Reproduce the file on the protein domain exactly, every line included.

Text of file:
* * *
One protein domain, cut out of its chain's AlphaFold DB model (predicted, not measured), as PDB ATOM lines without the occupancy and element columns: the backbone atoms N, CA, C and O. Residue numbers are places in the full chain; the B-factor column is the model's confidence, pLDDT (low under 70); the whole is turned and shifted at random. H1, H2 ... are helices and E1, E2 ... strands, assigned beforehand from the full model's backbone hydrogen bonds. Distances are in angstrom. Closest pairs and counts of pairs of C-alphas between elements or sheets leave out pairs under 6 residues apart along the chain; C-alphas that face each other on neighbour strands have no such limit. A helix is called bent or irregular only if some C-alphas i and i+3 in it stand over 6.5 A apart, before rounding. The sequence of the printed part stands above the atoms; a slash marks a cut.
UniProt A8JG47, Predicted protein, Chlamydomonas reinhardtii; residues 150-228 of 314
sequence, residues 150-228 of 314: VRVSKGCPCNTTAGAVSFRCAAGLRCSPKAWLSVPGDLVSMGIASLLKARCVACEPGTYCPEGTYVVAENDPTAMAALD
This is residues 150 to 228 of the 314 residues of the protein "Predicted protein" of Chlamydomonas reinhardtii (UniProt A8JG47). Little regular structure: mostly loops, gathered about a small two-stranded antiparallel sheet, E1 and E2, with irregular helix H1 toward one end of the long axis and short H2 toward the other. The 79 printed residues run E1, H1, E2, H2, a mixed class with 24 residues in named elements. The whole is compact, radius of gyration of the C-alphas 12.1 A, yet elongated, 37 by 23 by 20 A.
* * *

One protein domain, cut out of its chain's AlphaFold DB model (predicted, not measured), as PDB ATOM lines without the occupancy and element columns: the backbone atoms N, CA, C and O. Residue numbers are places in the full chain; the B-factor column is the model's confidence, pLDDT (low under 70); the whole is turned and shifted at random. H1, H2 ... are helices and E1, E2 ... strands, assigned beforehand from the full model's backbone hydrogen bonds. Distances are in angstrom. Closest pairs and counts of pairs of C-alphas between elements or sheets leave out pairs under 6 residues apart along the chain; C-alphas that face each other on neighbour strands have no such limit. A helix is called bent or irregular only if some C-alphas i and i+3 in it stand over 6.5 A apart, before rounding. The sequence of the printed part stands above the atoms; a slash marks a cut.
UniProt A8JG47, Predicted protein, Chlamydomonas reinhardtii; residues 150-228 of 314
sequence, residues 150-228 of 314: VRVSKGCPCNTTAGAVSFRCAAGLRCSPKAWLSVPGDLVSMGIASLLKARCVACEPGTYCPEGTYVVAENDPTAMAALD
This is residues 150 to 228 of the 314 residues of the protein "Predicted protein" of Chlamydomonas reinhardtii (UniProt A8JG47). Little regular structure: mostly loops, gathered about a small two-stranded antiparallel sheet, E1 and E2, with irregular helix H1 toward one end of the long axis and short H2 toward the other. The 79 printed residues run E1, H1, E2, H2, a mixed class with 24 residues in named elements. The whole is compact, radius of gyration of the C-alphas 12.1 A, yet elongated, 37 by 23 by 20 A.